The database is structured as follows. It has one data file and one sources file per jurisdiction, containing the actual data on carbon pricing mechanisms and a citation key that links directly to an entry in the bibliography (providing the details of the source from which the information was retrieved), respectively. The full list of references is available under the _dataset/sources/_references directory of the GitHub repository. Sources are grouped into five categories, so this directory contains five csv files (one for each category) with the bibliographic details (see section 4).

The data files are located at _dataset/data/ and are structured as follows. The first five columns are the “keys” of each database entry. The corresponding column titles are jurisdiction, year, ipcc_code, and Product. jurisdiction contains the jurisdiction’s name, year the year, ipcc_code the code of the IPCC emissions source category, and Product the name of the fuel product. Each row can be identified by a unique combination of values for these keys. The remaining columns in this file are the data records, described in the Supplementary Information (SI1).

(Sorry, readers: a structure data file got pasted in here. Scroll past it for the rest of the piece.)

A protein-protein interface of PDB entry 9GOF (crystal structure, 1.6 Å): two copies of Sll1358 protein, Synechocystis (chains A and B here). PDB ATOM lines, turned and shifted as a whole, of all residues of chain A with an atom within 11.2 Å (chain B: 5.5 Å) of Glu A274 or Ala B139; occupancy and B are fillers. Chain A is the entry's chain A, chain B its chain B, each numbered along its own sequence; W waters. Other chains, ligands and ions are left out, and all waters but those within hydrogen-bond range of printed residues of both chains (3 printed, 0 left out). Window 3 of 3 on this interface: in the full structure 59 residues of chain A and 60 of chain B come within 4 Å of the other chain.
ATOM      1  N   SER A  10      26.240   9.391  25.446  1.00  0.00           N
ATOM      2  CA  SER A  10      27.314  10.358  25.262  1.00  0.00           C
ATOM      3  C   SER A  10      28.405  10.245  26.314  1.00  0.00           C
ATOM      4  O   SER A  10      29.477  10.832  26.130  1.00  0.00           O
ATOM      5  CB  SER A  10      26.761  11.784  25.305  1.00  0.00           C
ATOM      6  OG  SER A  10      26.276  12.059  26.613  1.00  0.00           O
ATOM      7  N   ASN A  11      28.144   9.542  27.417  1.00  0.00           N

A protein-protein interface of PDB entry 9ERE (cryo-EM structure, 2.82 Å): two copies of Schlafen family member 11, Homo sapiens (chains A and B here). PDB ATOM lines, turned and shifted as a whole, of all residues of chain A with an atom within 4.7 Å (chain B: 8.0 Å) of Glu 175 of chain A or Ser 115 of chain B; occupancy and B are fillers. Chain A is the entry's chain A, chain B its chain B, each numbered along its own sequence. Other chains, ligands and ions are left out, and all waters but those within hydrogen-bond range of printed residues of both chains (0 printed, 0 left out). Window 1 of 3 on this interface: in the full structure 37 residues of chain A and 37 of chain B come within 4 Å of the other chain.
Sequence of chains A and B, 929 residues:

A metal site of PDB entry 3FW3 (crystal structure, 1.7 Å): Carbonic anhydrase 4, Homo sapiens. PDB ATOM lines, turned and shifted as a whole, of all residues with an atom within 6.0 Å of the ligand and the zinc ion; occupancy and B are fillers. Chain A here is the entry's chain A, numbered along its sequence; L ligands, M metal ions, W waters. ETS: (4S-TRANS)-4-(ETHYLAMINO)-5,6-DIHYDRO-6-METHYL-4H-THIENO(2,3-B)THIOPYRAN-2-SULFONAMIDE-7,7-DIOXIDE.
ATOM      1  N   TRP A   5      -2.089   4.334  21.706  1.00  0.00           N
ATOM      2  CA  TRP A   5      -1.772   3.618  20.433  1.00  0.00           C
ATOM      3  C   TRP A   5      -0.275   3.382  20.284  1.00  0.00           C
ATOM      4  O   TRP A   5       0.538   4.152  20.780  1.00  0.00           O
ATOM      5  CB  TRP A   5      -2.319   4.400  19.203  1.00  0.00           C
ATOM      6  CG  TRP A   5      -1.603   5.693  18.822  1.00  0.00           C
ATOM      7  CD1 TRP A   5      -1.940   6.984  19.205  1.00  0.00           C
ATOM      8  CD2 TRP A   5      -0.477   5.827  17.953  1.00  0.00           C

As the table suggests, the dataset records information separately for carbon taxes and ETSs. Further, the database provides information about all pricing mechanism(s) applicable to a sector at the same point in time within a given jurisdiction; that is, the dataset includes as many tax- or ETS-relevant columns as there are applicable mechanisms, as some mechanisms are applicable to the same sector at the same time within a given jurisdiction. Across all jurisdictions with carbon pricing mechanisms, not more than two mechanisms have so far applied to the same sector at the same time within a given jurisdiction.